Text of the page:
Mortgages may be increasingly rejected, but housing demand will fuel supply - the trick is to be innovative

A recent survey conducted by British Bankers Association showed a 27% reduction in mortgage offers when compared with the same period last year. In a recent report the IMF indicated that residential property could be overvalued by as much as 40%. The sub-prime fiasco has restricted the availability of mortgages in the sector, particularly around apartments and flats, and there has been a significant fall in housebuilder share price. Are we heading for meltdown?

Balance these gloomy statistics with the fact that the government has put housing supply right at the top of their agenda — housing targets have increased by over 42%, and the recent report produced by the National Housing and Planning Advice Unit that challenged these targets arguing that they are too conservative and putting the case for even more homes and the raw statistics of “housing need” that shows an increasing requirement across all housing types and tenures, then you have market pressures that plays to the basic rule of economics, namely demand will always fuel supply.

Of course there is the question of affordability. Recent statistics show a significant jump in mortgage to salary ratios from four times in the 1990s to seven times now. This will create financial pressures for home owners. However, fundamentally the demand is still there.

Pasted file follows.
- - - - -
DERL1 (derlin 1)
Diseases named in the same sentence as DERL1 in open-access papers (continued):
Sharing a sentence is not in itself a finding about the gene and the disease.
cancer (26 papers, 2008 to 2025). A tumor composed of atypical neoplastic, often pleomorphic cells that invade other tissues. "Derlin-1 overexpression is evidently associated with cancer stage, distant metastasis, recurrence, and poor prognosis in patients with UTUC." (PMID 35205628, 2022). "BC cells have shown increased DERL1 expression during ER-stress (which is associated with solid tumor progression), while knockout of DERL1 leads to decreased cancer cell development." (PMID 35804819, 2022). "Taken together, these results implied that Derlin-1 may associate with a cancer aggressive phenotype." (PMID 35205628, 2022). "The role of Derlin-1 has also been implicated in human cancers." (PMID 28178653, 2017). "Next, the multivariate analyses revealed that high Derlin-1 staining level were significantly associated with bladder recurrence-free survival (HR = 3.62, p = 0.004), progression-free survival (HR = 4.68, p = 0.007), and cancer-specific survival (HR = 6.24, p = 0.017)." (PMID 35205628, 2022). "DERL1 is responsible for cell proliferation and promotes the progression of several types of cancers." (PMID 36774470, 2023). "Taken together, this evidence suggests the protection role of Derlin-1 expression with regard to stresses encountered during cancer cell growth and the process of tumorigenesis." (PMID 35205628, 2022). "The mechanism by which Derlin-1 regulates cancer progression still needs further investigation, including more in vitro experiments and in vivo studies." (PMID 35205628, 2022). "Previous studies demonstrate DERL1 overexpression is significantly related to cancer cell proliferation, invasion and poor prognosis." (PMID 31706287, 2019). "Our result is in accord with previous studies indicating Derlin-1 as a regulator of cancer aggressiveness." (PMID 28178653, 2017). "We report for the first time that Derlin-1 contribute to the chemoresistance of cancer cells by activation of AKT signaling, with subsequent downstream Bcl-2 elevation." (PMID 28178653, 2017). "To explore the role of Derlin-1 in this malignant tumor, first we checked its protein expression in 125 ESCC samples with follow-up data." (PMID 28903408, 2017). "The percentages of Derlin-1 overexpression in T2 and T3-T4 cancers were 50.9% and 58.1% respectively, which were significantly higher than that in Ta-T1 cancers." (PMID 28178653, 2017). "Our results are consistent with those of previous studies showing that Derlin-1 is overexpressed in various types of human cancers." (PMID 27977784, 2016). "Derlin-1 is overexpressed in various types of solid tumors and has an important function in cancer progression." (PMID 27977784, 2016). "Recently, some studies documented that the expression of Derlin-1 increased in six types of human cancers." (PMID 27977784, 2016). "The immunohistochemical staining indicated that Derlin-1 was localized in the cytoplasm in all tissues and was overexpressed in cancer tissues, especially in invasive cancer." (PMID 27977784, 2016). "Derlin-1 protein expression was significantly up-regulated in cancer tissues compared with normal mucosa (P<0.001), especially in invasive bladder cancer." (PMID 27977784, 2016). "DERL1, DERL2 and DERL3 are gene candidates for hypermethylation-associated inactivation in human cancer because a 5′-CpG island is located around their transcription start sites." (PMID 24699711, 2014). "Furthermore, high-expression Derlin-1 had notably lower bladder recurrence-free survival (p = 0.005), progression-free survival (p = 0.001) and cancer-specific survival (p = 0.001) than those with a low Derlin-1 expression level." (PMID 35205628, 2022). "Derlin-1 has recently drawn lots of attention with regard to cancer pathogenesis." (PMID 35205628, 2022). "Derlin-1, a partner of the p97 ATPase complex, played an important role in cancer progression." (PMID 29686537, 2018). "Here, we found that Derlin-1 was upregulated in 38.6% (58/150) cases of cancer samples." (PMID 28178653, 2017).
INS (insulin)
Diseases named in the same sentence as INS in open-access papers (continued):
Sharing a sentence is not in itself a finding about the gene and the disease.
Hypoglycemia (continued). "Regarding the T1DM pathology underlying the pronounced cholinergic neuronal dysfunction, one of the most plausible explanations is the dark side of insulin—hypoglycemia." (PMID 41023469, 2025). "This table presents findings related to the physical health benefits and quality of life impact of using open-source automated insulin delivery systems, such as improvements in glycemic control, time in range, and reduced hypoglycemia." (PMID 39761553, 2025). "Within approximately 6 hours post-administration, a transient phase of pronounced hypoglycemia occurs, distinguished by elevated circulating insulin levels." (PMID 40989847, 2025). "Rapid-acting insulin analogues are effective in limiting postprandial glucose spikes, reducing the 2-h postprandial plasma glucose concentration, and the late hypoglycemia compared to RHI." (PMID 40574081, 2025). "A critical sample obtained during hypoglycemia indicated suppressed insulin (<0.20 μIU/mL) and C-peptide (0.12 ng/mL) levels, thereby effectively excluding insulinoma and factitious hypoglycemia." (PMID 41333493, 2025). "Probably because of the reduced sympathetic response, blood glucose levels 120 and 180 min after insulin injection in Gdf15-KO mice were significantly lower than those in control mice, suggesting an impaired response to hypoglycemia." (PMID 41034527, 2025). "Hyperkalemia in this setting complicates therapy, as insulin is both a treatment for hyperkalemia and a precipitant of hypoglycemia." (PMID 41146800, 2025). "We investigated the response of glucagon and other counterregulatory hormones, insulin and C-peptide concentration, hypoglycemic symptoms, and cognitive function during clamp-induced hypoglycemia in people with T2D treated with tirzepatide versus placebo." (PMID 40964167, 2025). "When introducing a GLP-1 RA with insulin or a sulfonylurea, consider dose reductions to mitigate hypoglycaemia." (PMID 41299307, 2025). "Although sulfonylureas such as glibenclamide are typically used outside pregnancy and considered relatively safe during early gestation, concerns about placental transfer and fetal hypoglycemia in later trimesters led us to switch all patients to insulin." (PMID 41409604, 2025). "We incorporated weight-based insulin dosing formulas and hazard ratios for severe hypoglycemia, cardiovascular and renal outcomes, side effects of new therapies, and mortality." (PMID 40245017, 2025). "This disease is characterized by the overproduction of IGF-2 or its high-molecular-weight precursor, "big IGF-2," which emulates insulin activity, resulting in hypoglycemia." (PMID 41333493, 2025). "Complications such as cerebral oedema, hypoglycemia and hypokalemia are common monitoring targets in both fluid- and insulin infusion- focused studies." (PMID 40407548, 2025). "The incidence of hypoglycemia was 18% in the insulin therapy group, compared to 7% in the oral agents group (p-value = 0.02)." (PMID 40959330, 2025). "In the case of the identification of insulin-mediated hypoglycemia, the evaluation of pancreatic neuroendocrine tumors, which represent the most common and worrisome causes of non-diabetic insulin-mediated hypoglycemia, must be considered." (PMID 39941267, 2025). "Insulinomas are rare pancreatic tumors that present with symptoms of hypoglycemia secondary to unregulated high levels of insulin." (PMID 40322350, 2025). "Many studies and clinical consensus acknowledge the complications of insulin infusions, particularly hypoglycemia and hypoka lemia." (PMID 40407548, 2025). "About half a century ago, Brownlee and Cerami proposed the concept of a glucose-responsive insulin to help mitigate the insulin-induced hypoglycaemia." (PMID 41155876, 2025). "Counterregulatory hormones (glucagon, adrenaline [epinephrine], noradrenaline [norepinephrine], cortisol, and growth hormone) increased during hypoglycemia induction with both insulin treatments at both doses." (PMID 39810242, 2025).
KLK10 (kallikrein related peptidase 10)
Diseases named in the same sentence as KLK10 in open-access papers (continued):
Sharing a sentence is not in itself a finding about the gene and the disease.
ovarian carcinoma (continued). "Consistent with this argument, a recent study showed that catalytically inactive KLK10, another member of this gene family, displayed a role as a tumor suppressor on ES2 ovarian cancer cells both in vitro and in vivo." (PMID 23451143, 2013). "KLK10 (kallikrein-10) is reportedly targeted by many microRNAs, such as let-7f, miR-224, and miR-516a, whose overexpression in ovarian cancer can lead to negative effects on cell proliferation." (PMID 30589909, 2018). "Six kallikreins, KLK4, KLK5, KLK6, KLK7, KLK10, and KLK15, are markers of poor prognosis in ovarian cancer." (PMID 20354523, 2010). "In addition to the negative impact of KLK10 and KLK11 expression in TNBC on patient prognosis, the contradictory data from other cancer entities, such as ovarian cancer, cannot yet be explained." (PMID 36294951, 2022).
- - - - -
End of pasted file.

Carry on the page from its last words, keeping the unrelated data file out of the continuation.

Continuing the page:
The opportunity, therefore is to be innovative in the way the product is brought to the market and beyond. This could mean looking at new business and operating models for developers, considering different tenure solutions, creating beneficial public/private partnerships, efficiency modelling around the capital asset and long term asset ownership and management.

Add to that the government initiatives around land supply {the release of surplus MOD, NHS land etc} and the incentives payments available to councils for growth in housing delivery and the real opportunity is apparent.

It could be argued that the boom conditions experienced in the residential sector over the last few years has hidden bad management and inefficient practices in some of the housebuilder organisations. The opportunity now is for the industry leaders, for the organisations that are willing to differentiate, to do things differently and embrace the market conditions that influence the provision of housing.

Make no mistake the residential sector is in for fundamental change over the next few years, the challenge is in how the industry embraces that change.